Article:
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Military combat vehicles (CVs) are being developed by major suppliers as lighter, more reliable solutions well equipped with optical and microwave sensors for enemy detection and tracking.

U.S. Army Investing in Unmanned Vehicles

Recent analysis by research firm Frost & Sullivan reveals that the U.S. Army is significantly investing in its aging combat vehicle (CV) fleet to include manned and unmanned vehicles. As detailed in the report “US Military Combat Vehicle Market, Forecast to 2024,” development of robotics and autonomous systems will help boost combat efficiency and the effectiveness of the CV fleet while leveraging advanced sensors for many opportunities for automated weapons systems. Frost & Sullivan expects the cumulative spending by the Department of Defense (DoD) on CVs to reach $56.25 billion by 2024.

“Technology upgrades and modifications are the stable spending segments as wear and tear of systems and developing defense mechanisms for evolving threats are essential areas of focus,” said John Hernandez, senior industry analyst, defense at Frost & Sullivan. “In the near future, the U.S. Army will look toward long wave infrared (LWIR) sensors with extended field of view and capable of providing high-definition video to enhance situational awareness in support of military CV.”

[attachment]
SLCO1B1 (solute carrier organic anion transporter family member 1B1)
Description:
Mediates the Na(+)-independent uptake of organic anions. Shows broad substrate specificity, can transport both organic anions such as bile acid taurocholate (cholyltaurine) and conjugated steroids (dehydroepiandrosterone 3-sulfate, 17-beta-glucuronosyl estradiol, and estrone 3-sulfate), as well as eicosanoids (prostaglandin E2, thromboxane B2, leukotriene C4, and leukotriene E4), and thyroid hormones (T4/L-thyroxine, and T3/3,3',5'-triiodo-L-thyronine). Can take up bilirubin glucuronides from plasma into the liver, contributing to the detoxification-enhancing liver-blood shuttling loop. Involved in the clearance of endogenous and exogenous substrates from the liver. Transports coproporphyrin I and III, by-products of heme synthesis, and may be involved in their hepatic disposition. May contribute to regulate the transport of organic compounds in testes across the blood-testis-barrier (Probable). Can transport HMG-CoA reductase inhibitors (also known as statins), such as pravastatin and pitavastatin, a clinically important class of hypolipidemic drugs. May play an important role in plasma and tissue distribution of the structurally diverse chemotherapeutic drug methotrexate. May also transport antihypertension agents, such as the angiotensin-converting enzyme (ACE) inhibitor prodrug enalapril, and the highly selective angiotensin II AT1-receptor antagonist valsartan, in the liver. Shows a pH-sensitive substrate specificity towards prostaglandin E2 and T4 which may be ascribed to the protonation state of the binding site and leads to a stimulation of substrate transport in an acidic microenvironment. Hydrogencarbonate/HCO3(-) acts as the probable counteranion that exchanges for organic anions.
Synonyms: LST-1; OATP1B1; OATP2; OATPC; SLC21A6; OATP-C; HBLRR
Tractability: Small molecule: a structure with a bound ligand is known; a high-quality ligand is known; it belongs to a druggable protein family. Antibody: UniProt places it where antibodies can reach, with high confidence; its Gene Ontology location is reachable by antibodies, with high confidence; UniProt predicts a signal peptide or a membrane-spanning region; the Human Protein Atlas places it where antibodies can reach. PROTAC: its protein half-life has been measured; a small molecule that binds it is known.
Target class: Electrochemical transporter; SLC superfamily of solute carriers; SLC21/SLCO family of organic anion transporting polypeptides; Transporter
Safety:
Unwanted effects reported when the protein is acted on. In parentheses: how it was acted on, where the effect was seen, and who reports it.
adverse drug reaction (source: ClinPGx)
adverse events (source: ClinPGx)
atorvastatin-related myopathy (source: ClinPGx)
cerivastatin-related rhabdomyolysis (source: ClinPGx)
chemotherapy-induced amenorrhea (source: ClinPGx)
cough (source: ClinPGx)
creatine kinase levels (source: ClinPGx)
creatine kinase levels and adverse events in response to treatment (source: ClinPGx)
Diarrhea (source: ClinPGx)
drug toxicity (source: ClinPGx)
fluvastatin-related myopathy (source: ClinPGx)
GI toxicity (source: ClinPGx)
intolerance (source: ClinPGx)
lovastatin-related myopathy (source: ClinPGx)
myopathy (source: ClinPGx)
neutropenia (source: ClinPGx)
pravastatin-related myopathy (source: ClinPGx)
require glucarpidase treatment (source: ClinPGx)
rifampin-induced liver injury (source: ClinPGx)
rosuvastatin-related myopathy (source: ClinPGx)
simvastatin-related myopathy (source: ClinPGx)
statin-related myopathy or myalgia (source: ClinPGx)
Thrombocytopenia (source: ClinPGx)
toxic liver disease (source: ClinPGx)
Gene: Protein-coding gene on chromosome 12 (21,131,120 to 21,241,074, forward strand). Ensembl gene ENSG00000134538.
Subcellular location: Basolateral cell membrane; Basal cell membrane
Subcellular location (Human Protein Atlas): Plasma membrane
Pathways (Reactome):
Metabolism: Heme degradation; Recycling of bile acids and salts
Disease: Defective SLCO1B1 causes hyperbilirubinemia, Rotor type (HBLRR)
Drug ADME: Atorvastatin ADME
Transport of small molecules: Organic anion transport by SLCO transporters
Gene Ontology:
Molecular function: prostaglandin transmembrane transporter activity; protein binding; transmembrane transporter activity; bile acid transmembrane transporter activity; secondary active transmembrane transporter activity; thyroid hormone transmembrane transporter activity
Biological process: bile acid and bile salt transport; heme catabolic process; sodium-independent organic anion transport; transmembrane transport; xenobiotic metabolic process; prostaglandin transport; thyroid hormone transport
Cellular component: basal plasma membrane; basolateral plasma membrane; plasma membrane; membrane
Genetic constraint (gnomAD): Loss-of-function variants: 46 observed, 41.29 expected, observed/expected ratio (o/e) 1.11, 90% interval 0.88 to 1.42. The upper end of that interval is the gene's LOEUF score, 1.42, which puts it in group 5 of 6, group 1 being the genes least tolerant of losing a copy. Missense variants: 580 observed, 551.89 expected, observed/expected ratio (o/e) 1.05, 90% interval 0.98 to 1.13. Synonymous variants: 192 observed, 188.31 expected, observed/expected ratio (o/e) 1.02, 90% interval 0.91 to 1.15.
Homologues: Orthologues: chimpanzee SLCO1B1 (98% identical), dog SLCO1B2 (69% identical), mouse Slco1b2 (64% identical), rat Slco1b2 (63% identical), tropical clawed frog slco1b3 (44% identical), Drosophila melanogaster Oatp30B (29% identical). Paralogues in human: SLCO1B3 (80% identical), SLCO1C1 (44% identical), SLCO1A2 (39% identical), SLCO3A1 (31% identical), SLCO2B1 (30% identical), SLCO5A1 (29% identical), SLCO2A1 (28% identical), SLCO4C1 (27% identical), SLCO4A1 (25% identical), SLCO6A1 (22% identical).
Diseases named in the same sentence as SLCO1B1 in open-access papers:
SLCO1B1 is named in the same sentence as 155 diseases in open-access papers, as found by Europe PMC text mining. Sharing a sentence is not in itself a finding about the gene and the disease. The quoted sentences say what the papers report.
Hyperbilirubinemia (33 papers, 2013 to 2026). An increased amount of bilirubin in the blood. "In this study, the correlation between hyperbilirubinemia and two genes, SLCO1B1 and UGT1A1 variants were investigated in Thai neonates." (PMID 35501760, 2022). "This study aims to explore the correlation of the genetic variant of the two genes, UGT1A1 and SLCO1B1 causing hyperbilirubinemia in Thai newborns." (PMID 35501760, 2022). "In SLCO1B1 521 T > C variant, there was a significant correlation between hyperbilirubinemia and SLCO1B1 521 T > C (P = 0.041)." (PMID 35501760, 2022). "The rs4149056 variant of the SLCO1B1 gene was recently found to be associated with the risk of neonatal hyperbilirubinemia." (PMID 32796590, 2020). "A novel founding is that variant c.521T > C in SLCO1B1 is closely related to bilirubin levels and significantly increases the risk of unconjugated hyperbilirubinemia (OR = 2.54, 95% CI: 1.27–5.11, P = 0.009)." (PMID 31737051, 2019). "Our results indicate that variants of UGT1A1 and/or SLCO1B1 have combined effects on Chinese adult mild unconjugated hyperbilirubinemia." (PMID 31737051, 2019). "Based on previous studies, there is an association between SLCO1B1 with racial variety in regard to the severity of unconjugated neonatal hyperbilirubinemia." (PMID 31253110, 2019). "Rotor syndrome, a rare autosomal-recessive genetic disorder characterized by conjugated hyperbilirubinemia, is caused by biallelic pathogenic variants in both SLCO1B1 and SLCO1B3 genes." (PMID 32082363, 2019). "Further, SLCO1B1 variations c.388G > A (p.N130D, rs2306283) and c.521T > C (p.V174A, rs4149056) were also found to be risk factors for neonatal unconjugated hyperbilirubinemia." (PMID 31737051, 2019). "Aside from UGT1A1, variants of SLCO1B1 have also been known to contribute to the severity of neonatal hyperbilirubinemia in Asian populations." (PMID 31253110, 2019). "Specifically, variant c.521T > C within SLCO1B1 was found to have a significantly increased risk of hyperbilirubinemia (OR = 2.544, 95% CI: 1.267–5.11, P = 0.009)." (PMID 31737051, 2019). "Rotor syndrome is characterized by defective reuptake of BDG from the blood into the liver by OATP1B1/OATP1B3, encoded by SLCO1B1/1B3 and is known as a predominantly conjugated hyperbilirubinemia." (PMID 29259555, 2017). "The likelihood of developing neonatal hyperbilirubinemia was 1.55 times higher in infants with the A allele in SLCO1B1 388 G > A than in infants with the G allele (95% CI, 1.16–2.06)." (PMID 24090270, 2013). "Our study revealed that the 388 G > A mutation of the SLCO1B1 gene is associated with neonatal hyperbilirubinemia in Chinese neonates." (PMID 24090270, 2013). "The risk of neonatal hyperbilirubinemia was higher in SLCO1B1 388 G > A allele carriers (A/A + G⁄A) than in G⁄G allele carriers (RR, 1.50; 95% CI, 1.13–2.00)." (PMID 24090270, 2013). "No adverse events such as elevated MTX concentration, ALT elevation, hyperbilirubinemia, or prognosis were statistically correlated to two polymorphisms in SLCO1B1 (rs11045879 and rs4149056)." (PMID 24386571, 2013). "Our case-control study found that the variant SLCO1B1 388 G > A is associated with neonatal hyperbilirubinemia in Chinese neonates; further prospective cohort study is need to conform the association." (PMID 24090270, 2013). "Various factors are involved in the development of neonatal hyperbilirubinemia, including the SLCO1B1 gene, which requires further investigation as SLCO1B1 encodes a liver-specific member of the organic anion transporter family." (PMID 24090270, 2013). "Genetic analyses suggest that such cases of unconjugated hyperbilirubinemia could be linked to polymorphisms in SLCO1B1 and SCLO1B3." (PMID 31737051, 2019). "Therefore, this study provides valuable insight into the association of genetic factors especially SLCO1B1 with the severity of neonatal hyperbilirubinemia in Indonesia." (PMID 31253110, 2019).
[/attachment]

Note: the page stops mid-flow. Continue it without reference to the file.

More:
The somewhat crowded marketplace for military autonomous vehicles and military contracts is currently dominated by the top five suppliers, including BAE Systems and General Dynamics.  

“To contend in a highly established and consolidated market, OEMs need to start restructuring their platforms with a focus on open architecture,” observed Hernandez. “Benchmarking winning modular designs, improving their capabilities by building affiliations that complement their capabilities with a variety of options, and ensuring user requirements are met will be key to future success.” 

Moving forward, companies will be able to fuel the Army’s CV modernization strategy while also providing lighter, more reliable vehicles. System houses that can develop sensor architectures that contribute to longer operating times with higher reliability will be part of that plan. “Although there are significant prospects in this market, it is difficult to enter, with incumbent contractors well-established with strong supply chain capabilities and logistics management expertise,” said Hernandez. “Furthermore, U.S. involvement in past wars has taken its toll on equipment and slowed efforts to modernize.”

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